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By Henk de Hoop*
Around the time of last year’s Mining Indaba, there was very little good news to share about the state of the South African mining industry. The global mining crisis had taken a heavy toll, particularly in bulk commodities like iron ore, manganese, chrome and coal. As a result, significant head-count cuts (such as at Kumba) were required to simply survive, and several companies were either in business rescue or liquidation. Many capital projects were trimmed or completely shelved – the mining industry pretty much had lost all momentum.
At the beginning of 2016, there were few signals pointing to better financial fortunes in the year ahead. Yes, the Nenegate debacle in December 2015 had provided a significant and unexpected boost to rand revenues for most, but the outlook for a recovery in US dollar pricing remained grim.
But an unexpected boost to the industry came in the form of the Dragon. China, by far the largest global consumer of many commodities after two decades of exceptional economic growth (now consuming approximately 50% of the world’s copper, zinc, aluminium, and iron ore) started to pull some of its huge economic levers. The combination of creating renewed property market momentum, additional infrastructure spending and finally making the hard capacity curtailment decisions in its huge steel industry, caused steel prices to stir.
What followed during 2016 ended up wrong-footing almost all industry experts. A spectacular rally in steel-related commodities commenced – iron ore, manganese, chrome, zinc, coking coal all saw price increases that brought back memories of the 2006-2008 ‘glory’ days. It is important to highlight how big a turnaround this triggered in the fortunes of many South African mining companies involved in those sectors. Some manganese juniors were either in business rescue or on the brink at the beginning of 2016. Towards year-end some of these companies had made sufficient cash to be able to pay out R1bn plus dividends.
China was also the cause of another big commodity turnaround that commenced last year – thermal coal. Producers globally had already suffered several years of declining prices, which, combined with years of ‘bad publicity’ linked to its role in global warming and a pro-active divestment campaign, had made coal, in the eyes of many, a ‘doomed’ and declining industry. China’s tinkering with its huge domestic coal industry (for comparison, China produces some 3.5 billion tonnes per annum; South Africa only around 0.25 billion tonnes), related to closure and consolidation of capacity, as well as reducing the amount of working days for the rest of the industry, caused shortages, putting strain on international market pricing. Within months, thermal coal moved from marginal pricing in the 40 dollars/tonne range to over 100 dollars/tonne for a brief period, catching even the most experienced trading houses offside.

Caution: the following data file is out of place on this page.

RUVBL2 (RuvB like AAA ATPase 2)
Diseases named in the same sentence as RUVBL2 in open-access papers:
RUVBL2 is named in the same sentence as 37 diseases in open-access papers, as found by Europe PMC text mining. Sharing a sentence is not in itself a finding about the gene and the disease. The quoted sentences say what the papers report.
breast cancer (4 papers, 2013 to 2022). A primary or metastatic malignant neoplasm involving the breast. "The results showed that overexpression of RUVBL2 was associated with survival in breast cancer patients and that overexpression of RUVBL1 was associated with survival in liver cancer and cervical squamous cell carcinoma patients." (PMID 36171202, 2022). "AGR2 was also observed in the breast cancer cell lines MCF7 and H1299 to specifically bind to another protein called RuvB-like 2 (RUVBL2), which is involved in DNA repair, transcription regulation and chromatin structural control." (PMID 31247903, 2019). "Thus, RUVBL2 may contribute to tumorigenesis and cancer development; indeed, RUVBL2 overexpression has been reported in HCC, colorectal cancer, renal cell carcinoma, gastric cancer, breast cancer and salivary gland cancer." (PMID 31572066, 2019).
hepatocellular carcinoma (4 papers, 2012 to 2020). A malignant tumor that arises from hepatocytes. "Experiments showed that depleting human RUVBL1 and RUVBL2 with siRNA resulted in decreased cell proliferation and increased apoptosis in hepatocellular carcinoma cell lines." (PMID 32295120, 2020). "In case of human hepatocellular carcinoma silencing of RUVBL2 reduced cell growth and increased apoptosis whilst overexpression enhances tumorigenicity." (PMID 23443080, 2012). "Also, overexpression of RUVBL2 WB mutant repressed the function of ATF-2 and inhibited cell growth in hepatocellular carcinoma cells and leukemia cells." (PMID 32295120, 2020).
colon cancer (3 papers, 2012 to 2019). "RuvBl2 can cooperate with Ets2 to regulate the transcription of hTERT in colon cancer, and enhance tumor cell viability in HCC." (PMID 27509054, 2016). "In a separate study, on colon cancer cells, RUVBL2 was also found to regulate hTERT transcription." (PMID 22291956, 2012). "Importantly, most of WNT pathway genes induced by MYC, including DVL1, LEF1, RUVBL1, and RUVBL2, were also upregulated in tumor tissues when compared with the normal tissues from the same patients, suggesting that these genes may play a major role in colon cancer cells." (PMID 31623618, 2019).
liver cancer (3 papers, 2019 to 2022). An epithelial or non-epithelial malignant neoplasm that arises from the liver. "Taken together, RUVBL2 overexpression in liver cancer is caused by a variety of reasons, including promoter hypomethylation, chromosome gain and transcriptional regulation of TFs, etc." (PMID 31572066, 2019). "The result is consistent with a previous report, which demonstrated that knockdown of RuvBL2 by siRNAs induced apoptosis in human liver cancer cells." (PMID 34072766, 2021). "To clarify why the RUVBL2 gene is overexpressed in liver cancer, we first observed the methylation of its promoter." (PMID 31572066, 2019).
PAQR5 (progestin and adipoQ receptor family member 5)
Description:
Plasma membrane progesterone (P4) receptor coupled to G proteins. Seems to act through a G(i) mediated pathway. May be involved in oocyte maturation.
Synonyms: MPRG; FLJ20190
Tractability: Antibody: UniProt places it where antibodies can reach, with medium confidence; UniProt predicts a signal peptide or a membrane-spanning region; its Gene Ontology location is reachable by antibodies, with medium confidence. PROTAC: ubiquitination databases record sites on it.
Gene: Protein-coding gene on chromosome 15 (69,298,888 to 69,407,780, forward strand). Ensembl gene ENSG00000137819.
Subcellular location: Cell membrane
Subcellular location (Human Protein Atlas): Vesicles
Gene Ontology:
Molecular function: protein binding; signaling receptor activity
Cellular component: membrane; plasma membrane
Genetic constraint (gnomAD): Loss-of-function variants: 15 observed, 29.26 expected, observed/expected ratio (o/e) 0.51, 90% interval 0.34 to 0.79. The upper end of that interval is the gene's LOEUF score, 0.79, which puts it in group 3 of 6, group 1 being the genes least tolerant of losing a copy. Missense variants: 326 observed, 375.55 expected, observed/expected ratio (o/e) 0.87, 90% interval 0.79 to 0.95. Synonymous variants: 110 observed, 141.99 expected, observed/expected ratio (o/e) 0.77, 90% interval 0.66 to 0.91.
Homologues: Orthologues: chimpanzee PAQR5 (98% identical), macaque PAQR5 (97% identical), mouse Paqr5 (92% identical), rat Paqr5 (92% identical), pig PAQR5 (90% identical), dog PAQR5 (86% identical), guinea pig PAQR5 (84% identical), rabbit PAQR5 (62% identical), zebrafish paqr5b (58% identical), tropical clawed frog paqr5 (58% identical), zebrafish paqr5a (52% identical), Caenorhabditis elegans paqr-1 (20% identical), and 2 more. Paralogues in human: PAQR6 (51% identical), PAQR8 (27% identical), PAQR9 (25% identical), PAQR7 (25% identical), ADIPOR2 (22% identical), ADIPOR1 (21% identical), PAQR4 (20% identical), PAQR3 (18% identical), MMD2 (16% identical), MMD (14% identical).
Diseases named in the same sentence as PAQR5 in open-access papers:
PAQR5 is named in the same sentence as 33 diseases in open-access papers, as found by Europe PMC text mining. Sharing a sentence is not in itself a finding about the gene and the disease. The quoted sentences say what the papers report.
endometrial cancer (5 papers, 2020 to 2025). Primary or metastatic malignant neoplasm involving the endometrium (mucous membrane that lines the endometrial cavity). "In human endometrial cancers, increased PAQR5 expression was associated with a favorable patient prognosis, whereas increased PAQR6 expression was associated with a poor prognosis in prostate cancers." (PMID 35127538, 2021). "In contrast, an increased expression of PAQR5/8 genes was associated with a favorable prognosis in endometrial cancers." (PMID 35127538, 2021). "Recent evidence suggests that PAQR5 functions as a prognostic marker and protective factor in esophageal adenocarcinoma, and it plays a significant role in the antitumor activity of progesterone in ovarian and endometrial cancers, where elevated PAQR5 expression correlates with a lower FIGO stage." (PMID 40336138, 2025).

It is no surprise that the companies producing the goods saw spectacular price moves on the stock exchanges, again, wrong footing many industry experts and portfolio managers. In fact, according to some broker research, due to years of cost cutting, operational optimizing, selling of marginal assets, and capex curtailment, several major mining companies are producing larger cash flows now than at the time of the even higher prices of the previous boom.
With the exception of the platinum group metals (PGM) industry, 2016 price moves have caused a definitive positive change in sentiment in the mining industry. From years of inward looking to keep the ship afloat at all costs by cost cutting, capex curtailment, and divestment, companies are becoming more outward looking again. Balance sheets have stabilized, and in some cases, have become cash flush, which has rebuilt some of the confidence for corporates to consider growth again.
Although it is considered unlikely for much further upside momentum in most of the commodities mentioned (Trump’s infrastructure rebuild promises can boost sentiment, but the US percentage of global demand of certain of the commodities mentioned is a surprisingly low 7-9%), few believe prices will soon touch the lows again seen in 2015 either.
This time around, South Africa has an opportunity to be better prepared for positive sentiment towards the mining industry. Infrastructure constraints and policy confusion/frustration caused major damage to expansion opportunities offered in the 2000-2008 boom, something which should have taught the industry, labour, regulators, and policy makers some hard lessons. At least, some of the constraints have seemingly been addressed, or are being worked upon. Eskom’s worst capacity constraints are seemingly behind us (although cynics would say one of the reasons is because its steep price increases forced a portion of the heavy power consuming smelting industry to shut down/go out of business or relocate), while Transnet has created credible momentum in removing volume constraints on the iron ore, manganese and coal export linkages.
South Africa desperately needs to see a return to job-creating growth. The mining industry still has significant potential as an important catalyst to help achieve this.
It is therefore a potentially very damaging move, to see industry and government enter into a Mining Charter policy fight, rather than collaborative engagement focused on building upon the fragile foundation that has been laid by the price and currency driven revenue recovery seen over 2016.
- Henk de Hoop, Business Development Director Resources at Rand Merchant Bank.